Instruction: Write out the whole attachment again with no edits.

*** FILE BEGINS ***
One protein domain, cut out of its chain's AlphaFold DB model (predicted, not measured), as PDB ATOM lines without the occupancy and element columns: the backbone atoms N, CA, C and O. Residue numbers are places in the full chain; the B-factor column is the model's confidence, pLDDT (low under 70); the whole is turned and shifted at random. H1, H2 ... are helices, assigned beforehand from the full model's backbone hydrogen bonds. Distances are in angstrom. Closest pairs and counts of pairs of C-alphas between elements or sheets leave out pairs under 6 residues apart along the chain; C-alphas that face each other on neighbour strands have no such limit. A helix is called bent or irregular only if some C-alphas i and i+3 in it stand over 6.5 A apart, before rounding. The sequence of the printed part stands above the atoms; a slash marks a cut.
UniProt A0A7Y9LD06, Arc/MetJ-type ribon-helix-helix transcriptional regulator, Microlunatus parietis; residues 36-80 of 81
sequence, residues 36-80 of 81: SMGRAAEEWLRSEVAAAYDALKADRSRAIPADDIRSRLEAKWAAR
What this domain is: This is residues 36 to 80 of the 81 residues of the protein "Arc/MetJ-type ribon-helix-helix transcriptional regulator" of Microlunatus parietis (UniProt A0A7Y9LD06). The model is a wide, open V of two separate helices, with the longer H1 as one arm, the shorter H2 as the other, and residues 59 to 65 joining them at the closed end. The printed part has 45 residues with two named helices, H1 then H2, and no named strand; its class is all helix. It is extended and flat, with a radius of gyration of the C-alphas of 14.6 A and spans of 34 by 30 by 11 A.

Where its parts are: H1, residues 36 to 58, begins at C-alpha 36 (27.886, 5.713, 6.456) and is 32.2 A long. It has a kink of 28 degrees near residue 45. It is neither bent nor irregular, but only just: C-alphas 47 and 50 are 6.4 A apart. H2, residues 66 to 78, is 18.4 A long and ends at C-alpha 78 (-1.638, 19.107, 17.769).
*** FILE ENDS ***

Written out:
One protein domain, cut out of its chain's AlphaFold DB model (predicted, not measured), as PDB ATOM lines without the occupancy and element columns: the backbone atoms N, CA, C and O. Residue numbers are places in the full chain; the B-factor column is the model's confidence, pLDDT (low under 70); the whole is turned and shifted at random. H1, H2 ... are helices, assigned beforehand from the full model's backbone hydrogen bonds. Distances are in angstrom. Closest pairs and counts of pairs of C-alphas between elements or sheets leave out pairs under 6 residues apart along the chain; C-alphas that face each other on neighbour strands have no such limit. A helix is called bent or irregular only if some C-alphas i and i+3 in it stand over 6.5 A apart, before rounding. The sequence of the printed part stands above the atoms; a slash marks a cut.
UniProt A0A7Y9LD06, Arc/MetJ-type ribon-helix-helix transcriptional regulator, Microlunatus parietis; residues 36-80 of 81
sequence, residues 36-80 of 81: SMGRAAEEWLRSEVAAAYDALKADRSRAIPADDIRSRLEAKWAAR
What this domain is: This is residues 36 to 80 of the 81 residues of the protein "Arc/MetJ-type ribon-helix-helix transcriptional regulator" of Microlunatus parietis (UniProt A0A7Y9LD06). The model is a wide, open V of two separate helices, with the longer H1 as one arm, the shorter H2 as the other, and residues 59 to 65 joining them at the closed end. The printed part has 45 residues with two named helices, H1 then H2, and no named strand; its class is all helix. It is extended and flat, with a radius of gyration of the C-alphas of 14.6 A and spans of 34 by 30 by 11 A.

Where its parts are: H1, residues 36 to 58, begins at C-alpha 36 (27.886, 5.713, 6.456) and is 32.2 A long. It has a kink of 28 degrees near residue 45. It is neither bent nor irregular, but only just: C-alphas 47 and 50 are 6.4 A apart. H2, residues 66 to 78, is 18.4 A long and ends at C-alpha 78 (-1.638, 19.107, 17.769).